At this point, I had reached enlightenment. I joyfully carried out the following steps and my profile was once again happily loading posh-git on start up:

  1. Create a new profile
    1.  new-item –type file –path $profile.AllUsersAllHosts –force
      1. Small hiccup here. I was looking for Microsoft.PowerShell_profile.ps1 after running the command but the file was actually named profile.ps1
  2. Move content from Microsoft.PowerShell_profile.ps1 to profile.ps1
  3. Remove Microsoft.PowerShell_profile.ps1 from the network share.

Using computed columns to solve performance problems

Some times when you are working with 3rd party vendor code, or maintaining legacy code, it can be tricky especially when a query doesn’t perform. Modifying the query by adding hints is one way to address the issue but more than often you will find your hands are tied and unable to change a single line of code. I had to deal with something like that once and fortunate enough to have computed columns at my disposal.

A computed column although easy to understand is probably not the first tool people associate with performance tuning. Yet it can be a very powerful weapon in your performance tuning arsenal. I will demonstrate with an example.

Say you are working with a table and a view like the ones below.

use tempdb go

if object_id('trade_id_lookup') is not null drop table trade_id_lookup go

create table trade_id_lookup ( trade_id bigint not null identity(1, 1) primary key , system_id int not null , portfolio sysname not null , product_id int not null ) go if object_id('v_trade_id_lookup') is not null drop view v_trade_id_lookup go

create view v_trade_id_lookup as select cast(trade_id as nvarchar) as 'trade_id' , system_id , portfolio , product_id from trade_id_lookup go

insert trade_id_lookup (system_id, portfolio, product_id) values (1, 'portfolio', 9) go 10000

The view is then used throughout the system for looking up trade attributes given a trade_id.

select system_id, portfolio, product_id
from dbo.v_trade_id_lookup
where trade_id = '999'

It all looks quite innocent until you start to interrogate the execution plan.image

A clustered index scan, why? Due to the CAST expression embedded in the view, the optimizer is not able to perform an index seek because it had to convert every single row. If you hover over the index scan icon, it will show something like:

(CONVERT(nvarchar(30),[tempdb].[dbo].[trade_id_lookup].[trade_id],0)=CONVERT_IMPLICIT(nvarchar(4000),[@1],0))

Bear in mind that I intentionally stripped away all the non essential code for the demo. Imagine looking at a large execution plan filled with joins and index scans, it is not an easy task to spot something like this without looking at the code inside the view. This is one of the reasons I hate deeply nested views, they are a product of object-oriented paradigm and should not belong in the database world. Or maybe it’s because of my inability to understand INCEPTION.

Now we know what’s causing the performance issue, what can we do about that? One quick answer would be to remove the CAST expression inside the view. I wish it was that simple, remember we are working with code that we don’t necessarily understand its intent. Modifying queries albeit a seemingly simple line is fraught with danger and should be your last sort.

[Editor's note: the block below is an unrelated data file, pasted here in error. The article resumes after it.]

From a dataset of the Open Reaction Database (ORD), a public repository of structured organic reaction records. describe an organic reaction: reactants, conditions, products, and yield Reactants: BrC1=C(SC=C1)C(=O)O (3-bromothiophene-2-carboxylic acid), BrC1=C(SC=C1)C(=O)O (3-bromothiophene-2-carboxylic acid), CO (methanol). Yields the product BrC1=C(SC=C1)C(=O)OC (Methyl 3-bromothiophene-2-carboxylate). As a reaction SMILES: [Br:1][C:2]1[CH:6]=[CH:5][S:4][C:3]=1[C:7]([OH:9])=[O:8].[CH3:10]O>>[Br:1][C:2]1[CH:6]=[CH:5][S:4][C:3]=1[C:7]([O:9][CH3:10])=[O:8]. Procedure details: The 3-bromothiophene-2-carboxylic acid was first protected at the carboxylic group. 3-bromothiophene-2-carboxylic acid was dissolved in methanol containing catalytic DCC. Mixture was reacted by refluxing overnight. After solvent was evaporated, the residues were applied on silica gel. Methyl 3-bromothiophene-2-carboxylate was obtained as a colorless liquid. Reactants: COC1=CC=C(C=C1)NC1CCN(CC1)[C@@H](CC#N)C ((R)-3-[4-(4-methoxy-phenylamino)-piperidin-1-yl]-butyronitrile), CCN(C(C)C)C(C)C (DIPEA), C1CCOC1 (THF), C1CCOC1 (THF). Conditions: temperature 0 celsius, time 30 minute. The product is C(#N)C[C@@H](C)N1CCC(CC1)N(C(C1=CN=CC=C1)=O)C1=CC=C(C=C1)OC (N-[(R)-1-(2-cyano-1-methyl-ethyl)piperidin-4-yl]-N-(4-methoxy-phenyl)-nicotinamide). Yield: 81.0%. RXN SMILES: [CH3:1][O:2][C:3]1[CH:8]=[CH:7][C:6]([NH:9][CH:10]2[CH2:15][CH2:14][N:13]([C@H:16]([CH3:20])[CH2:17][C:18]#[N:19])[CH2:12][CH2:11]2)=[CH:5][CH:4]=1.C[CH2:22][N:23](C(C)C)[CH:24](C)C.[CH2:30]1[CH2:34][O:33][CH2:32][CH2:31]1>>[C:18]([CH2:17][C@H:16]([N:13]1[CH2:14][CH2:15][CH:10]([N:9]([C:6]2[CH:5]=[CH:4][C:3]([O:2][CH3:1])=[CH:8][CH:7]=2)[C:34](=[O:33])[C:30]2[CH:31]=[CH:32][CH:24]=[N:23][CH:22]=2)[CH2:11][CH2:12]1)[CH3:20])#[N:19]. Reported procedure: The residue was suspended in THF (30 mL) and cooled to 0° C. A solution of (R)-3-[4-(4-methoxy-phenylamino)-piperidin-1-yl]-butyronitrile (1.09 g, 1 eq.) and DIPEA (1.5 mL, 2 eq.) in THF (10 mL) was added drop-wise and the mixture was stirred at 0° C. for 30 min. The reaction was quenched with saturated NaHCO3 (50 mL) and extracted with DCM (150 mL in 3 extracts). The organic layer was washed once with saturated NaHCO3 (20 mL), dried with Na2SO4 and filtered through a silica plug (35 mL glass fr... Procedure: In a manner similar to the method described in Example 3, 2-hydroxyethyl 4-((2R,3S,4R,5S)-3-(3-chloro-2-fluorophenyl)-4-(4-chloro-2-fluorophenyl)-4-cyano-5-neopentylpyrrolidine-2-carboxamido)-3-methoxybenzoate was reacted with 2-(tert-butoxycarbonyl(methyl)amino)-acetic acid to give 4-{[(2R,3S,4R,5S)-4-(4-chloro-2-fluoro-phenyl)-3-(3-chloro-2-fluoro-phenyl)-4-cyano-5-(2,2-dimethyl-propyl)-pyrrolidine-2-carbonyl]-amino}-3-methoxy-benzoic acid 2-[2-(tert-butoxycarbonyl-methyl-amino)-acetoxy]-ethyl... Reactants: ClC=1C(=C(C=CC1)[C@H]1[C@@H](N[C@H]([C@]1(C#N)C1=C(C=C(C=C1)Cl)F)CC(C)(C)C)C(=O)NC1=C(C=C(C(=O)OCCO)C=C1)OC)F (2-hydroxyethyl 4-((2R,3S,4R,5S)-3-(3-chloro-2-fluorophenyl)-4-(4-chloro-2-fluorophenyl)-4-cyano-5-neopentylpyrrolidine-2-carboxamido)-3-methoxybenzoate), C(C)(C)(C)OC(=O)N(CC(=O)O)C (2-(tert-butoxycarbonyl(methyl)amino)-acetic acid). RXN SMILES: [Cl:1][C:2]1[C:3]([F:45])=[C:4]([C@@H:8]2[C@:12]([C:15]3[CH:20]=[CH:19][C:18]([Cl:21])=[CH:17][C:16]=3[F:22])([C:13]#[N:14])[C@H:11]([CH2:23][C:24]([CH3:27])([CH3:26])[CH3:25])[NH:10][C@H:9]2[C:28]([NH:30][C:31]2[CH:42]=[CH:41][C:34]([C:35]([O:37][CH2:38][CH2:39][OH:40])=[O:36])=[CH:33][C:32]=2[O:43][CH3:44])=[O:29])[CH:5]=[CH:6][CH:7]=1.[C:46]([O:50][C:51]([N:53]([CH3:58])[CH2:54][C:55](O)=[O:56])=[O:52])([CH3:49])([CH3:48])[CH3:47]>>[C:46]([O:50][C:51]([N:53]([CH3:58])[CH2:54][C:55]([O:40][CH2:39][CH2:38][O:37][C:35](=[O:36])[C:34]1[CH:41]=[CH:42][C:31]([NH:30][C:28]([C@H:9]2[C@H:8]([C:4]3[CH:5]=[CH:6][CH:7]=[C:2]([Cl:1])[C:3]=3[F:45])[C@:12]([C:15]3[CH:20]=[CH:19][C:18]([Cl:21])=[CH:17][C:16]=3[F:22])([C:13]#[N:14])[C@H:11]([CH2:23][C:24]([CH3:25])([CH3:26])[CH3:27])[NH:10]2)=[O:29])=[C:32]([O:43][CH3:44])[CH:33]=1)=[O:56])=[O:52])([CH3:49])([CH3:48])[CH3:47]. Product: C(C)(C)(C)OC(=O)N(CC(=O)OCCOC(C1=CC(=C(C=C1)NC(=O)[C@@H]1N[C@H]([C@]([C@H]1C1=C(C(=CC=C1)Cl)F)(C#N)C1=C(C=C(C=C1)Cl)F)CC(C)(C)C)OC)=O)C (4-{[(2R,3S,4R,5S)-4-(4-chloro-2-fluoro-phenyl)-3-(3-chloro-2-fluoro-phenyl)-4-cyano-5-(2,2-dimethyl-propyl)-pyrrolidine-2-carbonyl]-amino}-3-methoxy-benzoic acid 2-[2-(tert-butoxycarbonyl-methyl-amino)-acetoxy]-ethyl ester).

So we cannot change the queries nor the view. Then what? Fortunately, I could modify the underlying table, provided that no business logic was modified. This is where the computed column comes in handy.

alter table trade_id_lookup
add trade_id_string as cast(trade_id as nvarchar)
go 
create index idx_louie on trade_id_lookup (trade_id_string)
go

By copying the CAST logic from the view into a computed column, we achieved two things:

  1. An index can now be created on the converted trade_id.
  2. No code has to be modified and it all just magically works.

Executing the SELECT query again will yield the execution plan below, see how the index seek is now in use?

image

The key lookup is a by-product of the demo, you can optimize the query further by adding the referenced columns in the INCLUDE list of the index.

–oo00oo–

To understand a bit more about how the optimizer utilises indexes on computed columns, please refer to Paul White’s answer to the question Index on Persisted Computed column needs key lookup to get columns in the computed expression

Got “Cannot connect to WMI provider” when tried to open SQL Server Configuration Management

I tried to open SQL Server Configuration Manager one day and got a sad face error dialog:

2014-07-30 SQL Server Configuration Management error

A quick search on google returned a few positive results. One of them looked especially promising: http://methmal132.wordpress.com/2013/10/04/how-to-resolve-the-sql-error-cannot-connect-to-wmi-provider

The blog post is a replicate of the knowledge base article: http://support.microsoft.com/kb/956013 but with pretty pictures.

If you are here because you had the same issue then you can stop reading if the above workaround resolved your issue. Unfortunately for me, I had compounded issues. It turned out my WMI was corrupt and I had to fix that first.

2014-07-30 WMI Property Dialog

Off to google again and luckily I found this post: http://katyscode.wordpress.com/2007/02/03/tutorial-how-to-fix-wmi-corruption

Impressed with the level of technical details contained in the post, I religiously followed the instructions to rebuild the WMI repository word to word.

2014-07-30 restart winmgmt and rename repository

2014-07-30 wmi property dialog fixed

Once the WMI woes were sorted, I returned to the KB article for the workaround and that fixed my issue eventually!

2014-07-30 mof worked